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Industrialization in North Carolina

Industrialization needed five things: capital, labor, raw materials, markets, and transportation. By the 1870s, North Carolina had all of them. By 1900, hundreds of factories were transforming the Piedmont.

Capital

Capital is the money needed to establish a factory. North Carolinians had lost a great deal of money and property in the Civil War. Yet some prewar mills had survived, and their owners invested the profits in new factories. Since agriculture was becoming less profitable, farmers with money invested it in industrial development. Many industrialists started small and built their businesses slowly. Merchants sold goods that people used to make at home. They also invested their profits in new factories.

Labor

North Carolina had a large supply of cheap labor. Former slaves and their free-born children were looking for new opportunities in cities, even if they earned less than white workers and were often given menial jobs. North Carolina also had a large share of landless whites who preferred working in a factory to sharecropping.

Women and children also found jobs in factories. Children were especially likely to work in textile mills, where they ran the machines.

Raw materials

North Carolina's main industries turned the state's agricultural products into finished goods. By the early twentieth century, the state’s economy was dominated by three industries: tobacco, textiles, and timber (or furniture).

Tobacco

Tobacco mills turned raw tobacco into cigars, chewing tobacco, and cigarettes that were sold nationwide.

Textiles

Textile mills turned raw cotton and wool into clothing that was sold to consumers nationwide. North Carolina's textile mills processed the state's cotton crop, and the profits stayed in the state.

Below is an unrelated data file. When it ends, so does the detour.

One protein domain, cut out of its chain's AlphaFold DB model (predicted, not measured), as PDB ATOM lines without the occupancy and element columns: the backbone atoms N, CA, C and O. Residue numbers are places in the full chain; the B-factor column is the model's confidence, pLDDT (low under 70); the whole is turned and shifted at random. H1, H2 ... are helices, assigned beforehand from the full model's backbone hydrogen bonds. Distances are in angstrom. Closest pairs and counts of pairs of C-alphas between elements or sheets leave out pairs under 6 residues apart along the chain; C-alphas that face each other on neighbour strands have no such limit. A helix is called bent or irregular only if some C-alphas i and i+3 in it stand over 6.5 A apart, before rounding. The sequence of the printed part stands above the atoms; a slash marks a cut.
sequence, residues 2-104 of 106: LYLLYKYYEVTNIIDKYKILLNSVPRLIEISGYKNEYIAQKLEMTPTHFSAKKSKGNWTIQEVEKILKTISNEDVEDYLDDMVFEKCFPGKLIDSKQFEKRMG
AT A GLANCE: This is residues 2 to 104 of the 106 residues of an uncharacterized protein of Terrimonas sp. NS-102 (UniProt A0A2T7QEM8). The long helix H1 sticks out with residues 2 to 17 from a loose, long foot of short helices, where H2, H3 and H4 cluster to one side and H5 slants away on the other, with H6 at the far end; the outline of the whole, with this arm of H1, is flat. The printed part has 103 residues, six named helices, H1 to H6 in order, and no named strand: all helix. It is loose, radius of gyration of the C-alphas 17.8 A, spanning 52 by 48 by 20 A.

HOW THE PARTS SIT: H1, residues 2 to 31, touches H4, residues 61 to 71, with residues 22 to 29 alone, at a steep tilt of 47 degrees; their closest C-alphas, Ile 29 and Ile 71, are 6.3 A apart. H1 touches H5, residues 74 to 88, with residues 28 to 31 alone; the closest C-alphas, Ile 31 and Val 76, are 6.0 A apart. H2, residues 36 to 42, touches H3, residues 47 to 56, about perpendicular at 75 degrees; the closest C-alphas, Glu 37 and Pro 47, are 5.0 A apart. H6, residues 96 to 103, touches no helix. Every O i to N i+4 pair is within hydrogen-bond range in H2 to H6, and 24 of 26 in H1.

Furniture (timber)

North Carolina had both an extensive pine forest and great hardwood forests. The state had long sent its timber to the North for processing. But in the 1880s, Earnest Ansel Snow began buying lumber from those forests, building furniture in a factory in High Point, and selling it to consumers across the country. By 1900, the area around High Point had become the furniture capital of the United States.

Pine and spruce forests also provided the raw materials for making paper.

Markets

Many of these factory-made goods were sold to consumers in cities. Middle-class and working-class people no longer made their own clothing and other household goods, and they used their extra income to buy goods. By the 1890s, farm families could also buy factory-made goods, through new mail-order catalogs.

Transportation

Factories needed good transportation to get raw materials and to send finished goods to markets elsewhere in the country. After the Civil War, North Carolina's railroads grew rapidly.

Investors built factories with easy railroad access. When several factories existed in one place, that town grew, and if it wasn't already served by a railroad, it soon would be.


Source: Industrialization in North Carolina
By David Walbert, via NCpedia. org

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